Rev. Walter Cuenin draped a pink cloth across the chapel’s alter for Breast Cancer Awareness month.This month, a rainbow flag was draped across the Bethlehem Chapel and a pink cloth across the altar. They are on display to recognize both Lesbian, Gay, Bisexual, Transgender and Queer History Month, as well as Breast Cancer Awareness Month throughout October.

In an interview with the Justice, Rev. Walter Cuenin, the University’s Catholic chaplain and coordinator of the Interfaith Chaplaincy, explained the chapel’s display and its significance in detail. He described the flag right beside the chapel as an “enormous gay pride flag.” He also mentioned that a pink cloth covers the altar and added that there are also pink candles in the chapel. Cuenin said that he wanted students to be aware of issues regarding discrimination pertaining to the LGBTQ community and breast cancer awareness and research.

Regarding breast cancer awareness, Cuenin expressed concern that women’s health has not garnered enough attention in society, and said that he hopes that the displays in the chapel will help students to become more aware.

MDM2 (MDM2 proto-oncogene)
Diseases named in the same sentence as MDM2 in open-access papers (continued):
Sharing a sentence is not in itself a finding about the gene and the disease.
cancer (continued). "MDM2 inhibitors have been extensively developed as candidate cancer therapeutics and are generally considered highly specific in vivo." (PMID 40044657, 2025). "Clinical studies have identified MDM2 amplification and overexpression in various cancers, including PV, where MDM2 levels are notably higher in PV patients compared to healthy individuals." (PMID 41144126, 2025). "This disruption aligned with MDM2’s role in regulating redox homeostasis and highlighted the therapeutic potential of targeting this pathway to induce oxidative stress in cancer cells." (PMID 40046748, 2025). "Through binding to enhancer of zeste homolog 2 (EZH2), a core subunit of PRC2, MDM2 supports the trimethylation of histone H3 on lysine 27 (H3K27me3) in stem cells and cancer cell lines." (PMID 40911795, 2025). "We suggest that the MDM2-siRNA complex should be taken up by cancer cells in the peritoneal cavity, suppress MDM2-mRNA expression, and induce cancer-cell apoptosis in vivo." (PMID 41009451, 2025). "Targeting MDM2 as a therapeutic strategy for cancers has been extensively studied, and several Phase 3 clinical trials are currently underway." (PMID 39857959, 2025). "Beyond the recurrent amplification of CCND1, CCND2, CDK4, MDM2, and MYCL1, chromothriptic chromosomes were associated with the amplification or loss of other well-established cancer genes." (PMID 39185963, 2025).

Cuenin acknowledged that a priest hanging an LGBTQ pride flag outside of the chapel might be a bit of a surprise, stating that many believe “a priest would never do that,” given the Catholic Church’s stance that homosexuality is morally wrong. He said he feels deeply that there needs to be more focus on how people act outside of the Church as opposed to good deeds and social activism being confined to the Church. He went on to say that he also wants to be able to welcome the LGBTQ community into the church at Brandeis, which includes students, faculty and members outside of the Brandeis community.

Cuenin mentioned that students were very passionate about seeing the LGBTQ pride flag displayed beside the chapel, specifically noting Noah Litwer ’15. Cuenin said that Litwer was instrumental in helping to initiate the campaign. In an interview with the Justice, Litwer said that he was glad that the chapel is now displaying the LGBTQ Flag. He stated that many of the voices from student organizations and administration bring a “limited scope of perspectives.” Litwer said that he hopes that with the display of the pride flag outside the chapel, the voices of the LGBTQ community will be heard by students, faculty, administrators and other visitors to campus. He also said that he hopes the LGBTQ community will feel welcome in the Catholic chapel. He said that religious leaders are responsible for representing all of their followers and congregants.

Litwer described Brandeis as “one big community” and noted that the pride flag is a visual symbol for the LGBTQ community to feel included in Brandeis Catholic life. “At the end of the day, diversity is really what makes human innovation possible,” Litwer said.